Articles

A Different Take on Heart Disease: Reviewing cholesterol, modern medications and the evils of coffee!

The following is a reproduction of a Millennium Health Centre editorial article which appeared in the Seaway News newspaper in Cornwall, Ontario, Canada. The content is shortened to accommodate a newspaper space allotment. As such, it is not academically cited with references. These are available, so please feel free to email your questions.

Regards,

Dr. Stephen F. Jones B.Comm., N.D.
Doctor of Naturopathic Medicine

Most readers probably know someone who is suffering from a heart-related condition. The reason is that cardio-vascular disease is still one of the most prevalent conditions in North American society.

Now, while the conditions can be deadly, the conventional treatments are no walk in the park. Popular medications include what are known as beta-blockers, ACE inhibitors, calcium channel blockers, statin drugs, diuretics and even digoxin. Popular side effects / adverse effects of these combined medications include serious liver damage (Lipitor, Zocor, Pravacol etc.), dizziness, sexual dysfunction and cognitive impairment (beta-blockers), heart rate irregularities and edema. Often, patients wonder which is worse, the disease or the 'cure'. This frustration drives many to consider other treatment options, of which many exist.

The popular challenge to many 'alternative' treatments is that proof of their efficacy via clinical trials does not exist. Unfortunately, this opinion reflect a misunderstanding of the noted clinical trials in existence which support alternative treatments. As such, the following reviews options in the treatment of heart disease and examines the clinical proof their treatment value.

When examining high cholesterol, many considerations are important and often ignored by conventional treatment. To start, a New England Journal of Medicine trial published in 1990 noted that even one cup of coffee can increase cholesterol levels. Drinking this brew while on cholesterol lowering medication would obviously be somewhat defeating. Its overall use with heart problems is a further issue of relevance. Next, herbs known as Guggulsterones have been shown to decrease cholesterol production, decrease oxidation of cholesterol (associated with plaque formation inside arteries) and increase cholesterol removal from the body. These findings were published in the medical journal 'Cardiovascular Drug Therpay' in 1994. Finally, a product know as Red Yeast Rice extract has been shown to decrease the production of cholesterol in the liver by the same means as such common drugs as Lipitor and Lovastatin, without the harmful liver side effects. These products were endorsed at the 39th annual conference of the American Heart Association and are described in such medical journals as 'Current Therapeutic Research' (1997).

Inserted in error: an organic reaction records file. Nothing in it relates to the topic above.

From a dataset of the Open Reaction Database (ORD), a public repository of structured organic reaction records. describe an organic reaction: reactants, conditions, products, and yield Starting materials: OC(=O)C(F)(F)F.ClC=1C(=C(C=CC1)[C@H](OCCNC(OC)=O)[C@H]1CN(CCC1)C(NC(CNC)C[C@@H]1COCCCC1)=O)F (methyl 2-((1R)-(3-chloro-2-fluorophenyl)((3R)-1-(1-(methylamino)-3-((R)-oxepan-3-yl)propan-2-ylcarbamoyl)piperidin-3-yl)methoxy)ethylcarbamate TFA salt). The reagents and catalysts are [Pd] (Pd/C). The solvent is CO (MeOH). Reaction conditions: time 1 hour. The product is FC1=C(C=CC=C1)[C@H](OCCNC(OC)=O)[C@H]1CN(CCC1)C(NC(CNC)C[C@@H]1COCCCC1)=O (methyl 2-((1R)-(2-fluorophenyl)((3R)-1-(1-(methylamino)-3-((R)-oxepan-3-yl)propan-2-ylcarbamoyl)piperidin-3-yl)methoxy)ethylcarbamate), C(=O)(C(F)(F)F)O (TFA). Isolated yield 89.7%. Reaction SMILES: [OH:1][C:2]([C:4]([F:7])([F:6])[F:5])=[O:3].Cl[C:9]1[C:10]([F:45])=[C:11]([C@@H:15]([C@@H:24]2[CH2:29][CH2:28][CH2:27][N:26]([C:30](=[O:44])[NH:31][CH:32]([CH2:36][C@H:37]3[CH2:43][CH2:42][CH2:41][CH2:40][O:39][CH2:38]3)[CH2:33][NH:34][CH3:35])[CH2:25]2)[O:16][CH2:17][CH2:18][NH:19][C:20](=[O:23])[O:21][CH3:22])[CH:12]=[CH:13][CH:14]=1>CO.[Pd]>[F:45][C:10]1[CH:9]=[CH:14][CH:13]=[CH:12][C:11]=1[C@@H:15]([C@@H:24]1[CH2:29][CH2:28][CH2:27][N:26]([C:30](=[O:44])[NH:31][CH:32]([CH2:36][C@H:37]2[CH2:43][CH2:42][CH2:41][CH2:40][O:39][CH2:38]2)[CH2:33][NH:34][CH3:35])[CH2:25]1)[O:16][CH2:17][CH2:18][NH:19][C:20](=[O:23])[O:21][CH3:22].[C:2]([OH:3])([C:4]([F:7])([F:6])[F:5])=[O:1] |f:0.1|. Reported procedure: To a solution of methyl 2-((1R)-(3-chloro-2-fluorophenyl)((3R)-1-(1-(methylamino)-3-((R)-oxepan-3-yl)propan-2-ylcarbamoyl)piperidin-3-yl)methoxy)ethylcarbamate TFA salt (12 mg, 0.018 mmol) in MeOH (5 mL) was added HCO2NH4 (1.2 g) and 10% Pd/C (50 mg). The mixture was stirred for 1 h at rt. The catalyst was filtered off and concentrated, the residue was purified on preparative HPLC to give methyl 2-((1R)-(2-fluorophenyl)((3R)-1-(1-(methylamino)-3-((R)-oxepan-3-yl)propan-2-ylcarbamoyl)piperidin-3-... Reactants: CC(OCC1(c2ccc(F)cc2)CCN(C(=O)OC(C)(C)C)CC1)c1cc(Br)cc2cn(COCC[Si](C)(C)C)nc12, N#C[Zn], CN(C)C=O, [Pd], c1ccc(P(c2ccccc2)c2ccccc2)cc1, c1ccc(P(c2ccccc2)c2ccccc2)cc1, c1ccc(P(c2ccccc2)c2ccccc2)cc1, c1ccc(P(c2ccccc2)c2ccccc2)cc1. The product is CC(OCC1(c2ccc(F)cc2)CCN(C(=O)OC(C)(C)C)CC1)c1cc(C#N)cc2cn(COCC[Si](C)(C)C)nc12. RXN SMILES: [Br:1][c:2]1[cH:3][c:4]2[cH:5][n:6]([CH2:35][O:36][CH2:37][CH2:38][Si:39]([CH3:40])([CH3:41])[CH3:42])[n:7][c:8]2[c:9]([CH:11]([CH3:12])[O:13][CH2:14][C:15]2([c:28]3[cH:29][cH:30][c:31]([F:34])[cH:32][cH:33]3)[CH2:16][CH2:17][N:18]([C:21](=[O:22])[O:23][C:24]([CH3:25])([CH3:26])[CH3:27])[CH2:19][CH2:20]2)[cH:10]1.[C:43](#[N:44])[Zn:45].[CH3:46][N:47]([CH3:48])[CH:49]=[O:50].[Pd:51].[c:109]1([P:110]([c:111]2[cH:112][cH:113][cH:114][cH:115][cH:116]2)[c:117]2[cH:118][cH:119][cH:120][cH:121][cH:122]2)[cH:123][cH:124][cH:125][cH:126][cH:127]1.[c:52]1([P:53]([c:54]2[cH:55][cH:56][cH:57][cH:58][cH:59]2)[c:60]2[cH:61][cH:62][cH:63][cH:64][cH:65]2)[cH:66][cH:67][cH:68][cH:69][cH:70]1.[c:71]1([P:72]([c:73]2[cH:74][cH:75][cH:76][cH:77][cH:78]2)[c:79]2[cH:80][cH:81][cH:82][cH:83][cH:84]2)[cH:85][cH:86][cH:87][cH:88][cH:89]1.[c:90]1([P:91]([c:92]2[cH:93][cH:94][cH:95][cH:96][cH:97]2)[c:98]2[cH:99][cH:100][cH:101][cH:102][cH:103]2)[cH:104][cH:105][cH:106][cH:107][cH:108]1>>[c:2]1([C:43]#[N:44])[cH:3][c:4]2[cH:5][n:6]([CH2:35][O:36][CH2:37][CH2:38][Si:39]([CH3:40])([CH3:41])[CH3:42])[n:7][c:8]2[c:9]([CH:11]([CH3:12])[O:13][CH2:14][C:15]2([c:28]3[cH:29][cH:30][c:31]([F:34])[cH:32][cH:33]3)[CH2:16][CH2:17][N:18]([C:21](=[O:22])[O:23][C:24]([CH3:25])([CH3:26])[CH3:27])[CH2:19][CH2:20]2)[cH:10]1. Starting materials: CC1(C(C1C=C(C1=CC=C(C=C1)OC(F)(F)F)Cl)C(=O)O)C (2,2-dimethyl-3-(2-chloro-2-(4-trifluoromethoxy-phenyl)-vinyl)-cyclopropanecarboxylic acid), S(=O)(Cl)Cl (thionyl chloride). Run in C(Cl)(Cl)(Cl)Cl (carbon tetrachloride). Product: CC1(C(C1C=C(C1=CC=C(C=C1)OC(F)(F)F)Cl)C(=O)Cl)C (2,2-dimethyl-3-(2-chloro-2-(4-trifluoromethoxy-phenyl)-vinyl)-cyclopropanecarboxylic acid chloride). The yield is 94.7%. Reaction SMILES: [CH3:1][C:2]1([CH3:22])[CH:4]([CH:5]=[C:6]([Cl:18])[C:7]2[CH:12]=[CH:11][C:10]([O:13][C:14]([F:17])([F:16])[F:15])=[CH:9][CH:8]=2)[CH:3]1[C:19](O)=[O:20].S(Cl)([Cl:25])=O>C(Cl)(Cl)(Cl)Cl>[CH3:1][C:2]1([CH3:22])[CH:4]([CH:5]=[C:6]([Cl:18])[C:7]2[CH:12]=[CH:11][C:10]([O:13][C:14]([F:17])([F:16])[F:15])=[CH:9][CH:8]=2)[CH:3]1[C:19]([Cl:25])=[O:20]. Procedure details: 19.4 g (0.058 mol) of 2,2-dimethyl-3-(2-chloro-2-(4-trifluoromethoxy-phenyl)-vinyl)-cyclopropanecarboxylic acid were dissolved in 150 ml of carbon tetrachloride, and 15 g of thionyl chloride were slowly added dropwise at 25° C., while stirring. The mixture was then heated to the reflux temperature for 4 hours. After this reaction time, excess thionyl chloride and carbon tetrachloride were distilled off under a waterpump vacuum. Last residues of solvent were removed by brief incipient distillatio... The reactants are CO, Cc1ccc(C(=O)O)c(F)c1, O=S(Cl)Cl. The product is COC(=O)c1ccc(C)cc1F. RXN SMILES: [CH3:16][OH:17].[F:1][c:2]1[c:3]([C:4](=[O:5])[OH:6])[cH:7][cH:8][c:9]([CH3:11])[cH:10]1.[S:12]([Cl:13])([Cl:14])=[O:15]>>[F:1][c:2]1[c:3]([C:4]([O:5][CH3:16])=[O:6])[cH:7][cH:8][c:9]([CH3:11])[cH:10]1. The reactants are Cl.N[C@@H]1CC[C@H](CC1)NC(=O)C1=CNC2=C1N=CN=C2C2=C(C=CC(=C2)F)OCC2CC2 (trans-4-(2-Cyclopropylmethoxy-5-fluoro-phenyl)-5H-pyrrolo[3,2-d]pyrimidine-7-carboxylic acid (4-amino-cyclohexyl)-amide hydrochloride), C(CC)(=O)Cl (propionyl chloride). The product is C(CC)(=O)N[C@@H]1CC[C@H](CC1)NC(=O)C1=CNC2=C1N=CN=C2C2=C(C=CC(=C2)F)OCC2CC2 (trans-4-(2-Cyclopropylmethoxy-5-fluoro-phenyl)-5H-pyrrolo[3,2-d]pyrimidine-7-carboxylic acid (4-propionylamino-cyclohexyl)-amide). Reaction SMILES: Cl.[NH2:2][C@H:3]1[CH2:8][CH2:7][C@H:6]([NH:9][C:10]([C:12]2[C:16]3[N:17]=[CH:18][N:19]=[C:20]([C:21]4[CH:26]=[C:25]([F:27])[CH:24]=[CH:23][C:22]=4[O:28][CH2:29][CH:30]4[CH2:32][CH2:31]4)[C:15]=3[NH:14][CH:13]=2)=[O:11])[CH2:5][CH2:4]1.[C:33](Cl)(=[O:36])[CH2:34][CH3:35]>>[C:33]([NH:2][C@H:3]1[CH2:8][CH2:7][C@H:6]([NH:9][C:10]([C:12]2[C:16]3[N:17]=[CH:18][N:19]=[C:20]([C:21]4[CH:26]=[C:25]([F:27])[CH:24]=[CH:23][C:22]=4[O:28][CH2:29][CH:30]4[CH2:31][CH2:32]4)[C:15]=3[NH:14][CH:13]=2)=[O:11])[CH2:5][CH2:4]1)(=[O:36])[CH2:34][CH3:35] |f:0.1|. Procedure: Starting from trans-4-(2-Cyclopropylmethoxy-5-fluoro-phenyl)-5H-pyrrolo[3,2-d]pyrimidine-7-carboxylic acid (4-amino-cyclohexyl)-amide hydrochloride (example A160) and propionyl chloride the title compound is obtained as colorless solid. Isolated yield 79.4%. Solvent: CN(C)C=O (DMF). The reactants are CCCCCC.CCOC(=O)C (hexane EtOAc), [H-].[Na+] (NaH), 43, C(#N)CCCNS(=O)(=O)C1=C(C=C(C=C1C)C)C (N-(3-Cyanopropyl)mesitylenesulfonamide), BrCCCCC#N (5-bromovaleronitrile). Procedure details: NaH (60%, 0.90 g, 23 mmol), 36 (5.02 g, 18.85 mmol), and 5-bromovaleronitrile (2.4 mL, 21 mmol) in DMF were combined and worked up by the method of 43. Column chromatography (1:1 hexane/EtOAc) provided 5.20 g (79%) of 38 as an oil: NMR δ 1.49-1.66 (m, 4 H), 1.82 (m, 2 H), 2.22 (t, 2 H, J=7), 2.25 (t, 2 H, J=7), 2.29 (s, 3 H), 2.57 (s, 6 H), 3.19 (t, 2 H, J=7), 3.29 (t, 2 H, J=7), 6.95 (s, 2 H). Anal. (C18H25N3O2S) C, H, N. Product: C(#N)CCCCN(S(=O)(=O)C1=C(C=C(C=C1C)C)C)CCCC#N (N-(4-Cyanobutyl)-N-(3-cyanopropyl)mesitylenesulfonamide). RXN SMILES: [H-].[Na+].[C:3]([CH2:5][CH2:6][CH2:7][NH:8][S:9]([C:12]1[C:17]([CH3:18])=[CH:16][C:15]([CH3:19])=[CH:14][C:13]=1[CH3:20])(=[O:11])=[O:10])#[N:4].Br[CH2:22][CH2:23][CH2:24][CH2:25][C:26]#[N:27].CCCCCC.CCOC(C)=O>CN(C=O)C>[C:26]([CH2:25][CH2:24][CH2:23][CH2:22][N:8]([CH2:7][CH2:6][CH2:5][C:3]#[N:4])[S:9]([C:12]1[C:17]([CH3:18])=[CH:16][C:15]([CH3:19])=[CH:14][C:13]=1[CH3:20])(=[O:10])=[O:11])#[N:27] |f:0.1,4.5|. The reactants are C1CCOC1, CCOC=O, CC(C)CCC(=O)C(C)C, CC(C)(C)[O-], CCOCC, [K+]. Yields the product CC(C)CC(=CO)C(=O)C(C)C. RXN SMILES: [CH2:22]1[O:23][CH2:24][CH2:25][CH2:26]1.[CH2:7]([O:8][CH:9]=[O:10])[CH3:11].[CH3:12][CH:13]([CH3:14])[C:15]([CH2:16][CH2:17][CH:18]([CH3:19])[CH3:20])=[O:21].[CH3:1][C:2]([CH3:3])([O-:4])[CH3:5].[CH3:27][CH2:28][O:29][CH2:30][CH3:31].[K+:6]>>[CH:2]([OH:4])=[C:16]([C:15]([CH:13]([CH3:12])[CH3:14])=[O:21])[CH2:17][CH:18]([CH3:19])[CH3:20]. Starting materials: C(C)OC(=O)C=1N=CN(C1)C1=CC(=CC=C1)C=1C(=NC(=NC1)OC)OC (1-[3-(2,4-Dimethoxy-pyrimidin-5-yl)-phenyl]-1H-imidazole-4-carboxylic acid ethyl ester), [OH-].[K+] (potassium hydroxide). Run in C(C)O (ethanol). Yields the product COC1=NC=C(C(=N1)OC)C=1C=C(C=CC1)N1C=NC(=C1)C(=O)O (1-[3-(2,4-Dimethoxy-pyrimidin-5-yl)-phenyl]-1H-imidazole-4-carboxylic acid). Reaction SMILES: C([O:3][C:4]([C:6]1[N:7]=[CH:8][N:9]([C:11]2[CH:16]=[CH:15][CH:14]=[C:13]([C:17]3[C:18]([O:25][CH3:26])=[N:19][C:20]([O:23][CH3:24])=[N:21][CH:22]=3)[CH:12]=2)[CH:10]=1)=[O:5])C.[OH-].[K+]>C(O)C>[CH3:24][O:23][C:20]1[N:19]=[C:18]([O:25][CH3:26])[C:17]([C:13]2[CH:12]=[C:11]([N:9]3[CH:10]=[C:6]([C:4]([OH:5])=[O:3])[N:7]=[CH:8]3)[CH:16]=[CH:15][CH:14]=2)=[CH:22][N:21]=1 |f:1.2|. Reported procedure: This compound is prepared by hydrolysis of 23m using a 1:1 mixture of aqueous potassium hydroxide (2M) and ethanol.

With respect to heart disease in general, a helpful investigative tool which is only recently being integrated into routine practice is testing for a protein called Homocysteine. This protein is known to be associated an increased risk of developing heart disease. High levels are easily treated with Vitamin B6, B12 and folate in therapeutic dosages (requiring the care of a trained practioner in natural products), reducing the risk of heart disease. Any patient with a family or personal history should have been tested for this protein.

Likewise, C Reactive Protein, Fibrinogen and Lipoproteins A and B are all blood products which are known to be associated with an increased risk of heart disease. Unfortunately, many high risk patients are not screened for their presence, delaying the diagnosis of an underlying heart pathology and increasing the long term risk of developing a heart condition.

So, heart disease is a complicated health matter which requires attentive medical care. The good news is that many natural options do exist and these options are supported by clinical study. Make sure you or those you love have all their options explained to them and all the necessary blood work completed before starting treatment. Should natural products be of interest, seek the counsel of licensed practitioners, such as a Naturopathic Doctor, alongside your medical doctor. Knowing your options puts you in control of your health.